When narrator Joe Salant posted the audio to Chapter 5 of The Problem of Slavery in Christian America, he amused me with the over-the-top description of it as “unadulterated ethical judicial American history idol smashing fun.” I thought I would probe his passion for it a little bit, and he responded:
Goodness, chapter five was a firestorm. The idol of the Constitution was burned down for good, as it was made irrefutable, at the very least, that for all practical purposes, the Constitution produced a proslavery settlement.
The chapter kicked off with William Lloyd Garrison’s burning of the Constitution as a “Covenant with Death,” and followed up with a dog pile of hard hitting, brutal facts detailing how openly plain the racist pro slavery forces were in their assertions that slavery was the natural state of blacks and whites should own them in perpetuity, and how the pro slavery political masterminds used the Constitution to entrench this massive injustice in national policy.
John C. Calhoun and Roger Taney emerge from this chapter as horrible stains on America’s racist historical landscape, but they are obvious names. I was surprised to see conservative icon Joseph Story join them in infamy for his neutrality (at best) in the face of evil on the Story court.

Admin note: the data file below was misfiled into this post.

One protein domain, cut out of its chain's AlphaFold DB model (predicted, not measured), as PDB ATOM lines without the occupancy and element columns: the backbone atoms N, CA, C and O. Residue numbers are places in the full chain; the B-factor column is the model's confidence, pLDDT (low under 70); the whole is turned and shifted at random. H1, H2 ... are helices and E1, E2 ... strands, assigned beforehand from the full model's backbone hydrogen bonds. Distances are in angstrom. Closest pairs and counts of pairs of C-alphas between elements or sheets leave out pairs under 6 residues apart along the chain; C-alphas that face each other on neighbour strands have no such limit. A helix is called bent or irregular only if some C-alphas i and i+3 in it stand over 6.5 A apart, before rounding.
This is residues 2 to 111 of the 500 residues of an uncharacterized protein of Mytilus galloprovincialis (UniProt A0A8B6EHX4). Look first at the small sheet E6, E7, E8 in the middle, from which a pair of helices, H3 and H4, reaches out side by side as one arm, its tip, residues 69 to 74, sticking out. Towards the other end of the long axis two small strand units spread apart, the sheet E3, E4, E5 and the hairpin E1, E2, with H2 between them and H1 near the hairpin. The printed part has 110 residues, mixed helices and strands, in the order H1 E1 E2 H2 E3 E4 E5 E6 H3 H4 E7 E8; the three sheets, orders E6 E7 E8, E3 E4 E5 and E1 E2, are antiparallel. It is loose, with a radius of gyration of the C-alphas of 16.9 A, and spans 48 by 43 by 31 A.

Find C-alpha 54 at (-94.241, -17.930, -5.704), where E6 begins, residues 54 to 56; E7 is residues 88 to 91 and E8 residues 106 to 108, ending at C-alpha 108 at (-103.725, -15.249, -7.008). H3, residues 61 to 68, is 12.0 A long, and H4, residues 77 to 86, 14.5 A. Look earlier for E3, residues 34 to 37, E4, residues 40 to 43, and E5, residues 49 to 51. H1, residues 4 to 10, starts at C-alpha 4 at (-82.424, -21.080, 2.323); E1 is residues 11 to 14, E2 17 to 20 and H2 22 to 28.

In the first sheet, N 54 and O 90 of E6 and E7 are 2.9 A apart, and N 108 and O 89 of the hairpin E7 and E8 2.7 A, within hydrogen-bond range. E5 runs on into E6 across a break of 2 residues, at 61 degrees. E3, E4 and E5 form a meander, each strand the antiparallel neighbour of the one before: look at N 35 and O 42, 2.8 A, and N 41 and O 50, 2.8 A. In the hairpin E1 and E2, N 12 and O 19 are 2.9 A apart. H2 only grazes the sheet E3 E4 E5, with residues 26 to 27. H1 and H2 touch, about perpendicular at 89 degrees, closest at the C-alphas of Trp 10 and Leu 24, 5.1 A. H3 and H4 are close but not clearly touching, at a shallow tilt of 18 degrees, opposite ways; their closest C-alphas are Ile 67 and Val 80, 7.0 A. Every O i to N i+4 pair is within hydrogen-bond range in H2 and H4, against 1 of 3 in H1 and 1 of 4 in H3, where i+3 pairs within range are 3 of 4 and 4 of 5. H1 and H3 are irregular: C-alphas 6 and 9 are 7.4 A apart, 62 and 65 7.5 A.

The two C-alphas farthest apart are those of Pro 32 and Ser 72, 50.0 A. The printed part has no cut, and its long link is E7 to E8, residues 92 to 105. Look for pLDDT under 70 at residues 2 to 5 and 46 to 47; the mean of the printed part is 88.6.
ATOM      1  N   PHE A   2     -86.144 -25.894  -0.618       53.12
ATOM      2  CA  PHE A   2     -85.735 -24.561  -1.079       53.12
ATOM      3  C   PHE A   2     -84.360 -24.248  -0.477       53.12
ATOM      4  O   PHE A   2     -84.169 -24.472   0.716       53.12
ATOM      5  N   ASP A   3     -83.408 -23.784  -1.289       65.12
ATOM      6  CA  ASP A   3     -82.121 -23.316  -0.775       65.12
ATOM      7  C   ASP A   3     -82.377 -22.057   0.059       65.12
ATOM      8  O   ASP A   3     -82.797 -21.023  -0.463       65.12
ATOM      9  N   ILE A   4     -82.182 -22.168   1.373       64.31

Perhaps the historical cherry on the top from this chapter, the nugget that really puts it all in perspective, was how it was a culturally acceptable phenomenon that particular wealthy American slavers, such as “The Knights of the Golden Circle,” sought a “slave empire” in the Caribbean and Latin America, as late as the mid 1800s.
As little as four generations ago in America, elites were dreaming of a vast machine of black slaves to drive them to a permanent empire of Solomonic proportions, somewhere free of the harassment of meddling abolitionists. And it was something that could be casually discussed in public, like a conversation about Bitcoin in a coffee shop today.
The first quote that you selected from Hammond’s “Mud Sill” speech really embodies the racist worldview of the day, the view that was the cultural default:
“In all social systems there must be a class to do the menial duties, to perform the drudgery of life. at is, a class requiring but a low order of intellect and but little skill. Its requisites are vigor, docility, fidelity. Such a class you must have, or you would not have that other class which leads progress, civilization, and refinement. It constitutes the very mud-sill of society and of political government; and you might as well attempt to build a house in the air, as to build either the one or the other, except on this mud-sill.”
And there is tons more. I highly recommend you listen and get your copy for study today. You will not only not be disappointed, you will be challenged, and changed.